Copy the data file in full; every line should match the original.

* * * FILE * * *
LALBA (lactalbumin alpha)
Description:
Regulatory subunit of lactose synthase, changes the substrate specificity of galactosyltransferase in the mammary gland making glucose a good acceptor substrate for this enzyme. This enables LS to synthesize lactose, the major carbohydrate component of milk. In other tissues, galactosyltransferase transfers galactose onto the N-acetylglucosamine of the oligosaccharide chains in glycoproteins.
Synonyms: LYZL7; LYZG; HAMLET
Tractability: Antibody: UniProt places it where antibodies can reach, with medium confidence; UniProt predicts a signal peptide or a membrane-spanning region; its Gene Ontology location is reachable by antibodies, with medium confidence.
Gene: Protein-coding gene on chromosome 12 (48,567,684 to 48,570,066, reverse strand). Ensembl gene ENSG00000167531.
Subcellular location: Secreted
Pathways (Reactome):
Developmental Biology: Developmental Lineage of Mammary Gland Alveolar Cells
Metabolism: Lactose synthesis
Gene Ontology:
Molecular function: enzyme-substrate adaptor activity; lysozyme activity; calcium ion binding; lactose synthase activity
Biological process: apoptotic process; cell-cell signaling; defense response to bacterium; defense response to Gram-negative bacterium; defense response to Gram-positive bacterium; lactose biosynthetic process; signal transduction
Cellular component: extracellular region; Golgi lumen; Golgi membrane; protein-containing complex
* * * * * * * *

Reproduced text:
LALBA (lactalbumin alpha)
Description:
Regulatory subunit of lactose synthase, changes the substrate specificity of galactosyltransferase in the mammary gland making glucose a good acceptor substrate for this enzyme. This enables LS to synthesize lactose, the major carbohydrate component of milk. In other tissues, galactosyltransferase transfers galactose onto the N-acetylglucosamine of the oligosaccharide chains in glycoproteins.
Synonyms: LYZL7; LYZG; HAMLET
Tractability: Antibody: UniProt places it where antibodies can reach, with medium confidence; UniProt predicts a signal peptide or a membrane-spanning region; its Gene Ontology location is reachable by antibodies, with medium confidence.
Gene: Protein-coding gene on chromosome 12 (48,567,684 to 48,570,066, reverse strand). Ensembl gene ENSG00000167531.
Subcellular location: Secreted
Pathways (Reactome):
Developmental Biology: Developmental Lineage of Mammary Gland Alveolar Cells
Metabolism: Lactose synthesis
Gene Ontology:
Molecular function: enzyme-substrate adaptor activity; lysozyme activity; calcium ion binding; lactose synthase activity
Biological process: apoptotic process; cell-cell signaling; defense response to bacterium; defense response to Gram-negative bacterium; defense response to Gram-positive bacterium; lactose biosynthetic process; signal transduction
Cellular component: extracellular region; Golgi lumen; Golgi membrane; protein-containing complex